Is the Leichhardt Oval equipped to host professional sport?

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The recent incident which fortunately avoided serious injuries at Leichhardt Oval proved one thing: local governments are incapable of maintaining stadiums for their communities.

Inner West Labor Councilor Cr Philippa Scott put it this way in a statement on Facebook: ‘This is infrastructure that has been neglected to the point of detrimental collapse.’

Wests Tigers chairman Lee Hagipantelis described it this way: “What happened on Saturday is indicative of the potential for what can happen across the venue.

“This is very concerning. I said the facilities at Leichhardt were substandard, I described them as third world and borderline dangerous.

Still, he still wants to play on the spot and asks for an upgrade.

This, despite over a billion dollars being spent upgrading two nearby stadiums, Sydney Football Stadium in Moore Park and CommBank Stadium in Parramatta.

There is no endless money pit to fund nostalgia.

Leichhardt Oval is in a terrible position, sunk into a peninsula, surrounded by residential neighbours. Access is via narrow suburban streets punctuated by parked cars from homes without garages.

The nearest rail access is Leichhardt North light rail station, about a ten minute walk away.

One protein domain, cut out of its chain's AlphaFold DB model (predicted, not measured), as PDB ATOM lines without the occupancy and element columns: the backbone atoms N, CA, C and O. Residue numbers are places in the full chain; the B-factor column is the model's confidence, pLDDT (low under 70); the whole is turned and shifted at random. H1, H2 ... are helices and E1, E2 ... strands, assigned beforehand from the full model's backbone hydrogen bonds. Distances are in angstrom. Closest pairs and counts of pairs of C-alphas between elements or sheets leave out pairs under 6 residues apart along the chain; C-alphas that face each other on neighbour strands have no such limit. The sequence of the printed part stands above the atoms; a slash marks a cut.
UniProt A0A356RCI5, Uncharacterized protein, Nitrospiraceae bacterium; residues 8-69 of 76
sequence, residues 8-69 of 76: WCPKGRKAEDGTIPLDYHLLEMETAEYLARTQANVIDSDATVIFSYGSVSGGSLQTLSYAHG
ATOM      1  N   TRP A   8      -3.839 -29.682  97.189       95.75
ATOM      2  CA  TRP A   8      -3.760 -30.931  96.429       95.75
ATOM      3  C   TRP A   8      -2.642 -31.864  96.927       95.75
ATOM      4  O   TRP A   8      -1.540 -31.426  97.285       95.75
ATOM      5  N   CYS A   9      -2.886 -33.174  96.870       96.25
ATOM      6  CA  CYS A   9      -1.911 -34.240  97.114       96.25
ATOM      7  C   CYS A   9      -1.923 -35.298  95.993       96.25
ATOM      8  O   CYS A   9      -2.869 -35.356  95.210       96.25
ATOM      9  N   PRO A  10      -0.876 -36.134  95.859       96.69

Light rail customers must negotiate the crossing of one of Sydney’s busiest roads, the City West Link, to get to and from the stadium.

In short, the access is horrible.

There is a future for Leichhardt Oval. It’s just not a place for professional sports.

(Photo by Mark Metcalfe/Getty Images)

In recent years, the number of events at Leichhardt has swelled due to the reconstruction of the SFS.

Temporary tenants have included Sydney FC and the NSW Waratahs. But with the SFS opening imminent, both teams likely played their last games at Leichhardt.

The Wests Tigers only play three competitive matches and one Test match per year at the venue.

Does four pro sports games a year qualify for a $50 million upgrade?

Instead, Leichhardt Oval should be returned to the community. Open doors 365 days a year!

Let dog walkers, local school children, young athletes and emerging talent train and play on site.

Both state and local government should help secure the site by decommissioning the grandstand and making it a true community asset.

After all, if a local government the size of the Inner West Council cannot currently maintain it, how would the Leichhardt Council if the proposed de-amalgamation were to materialize?

Sara R. Cicero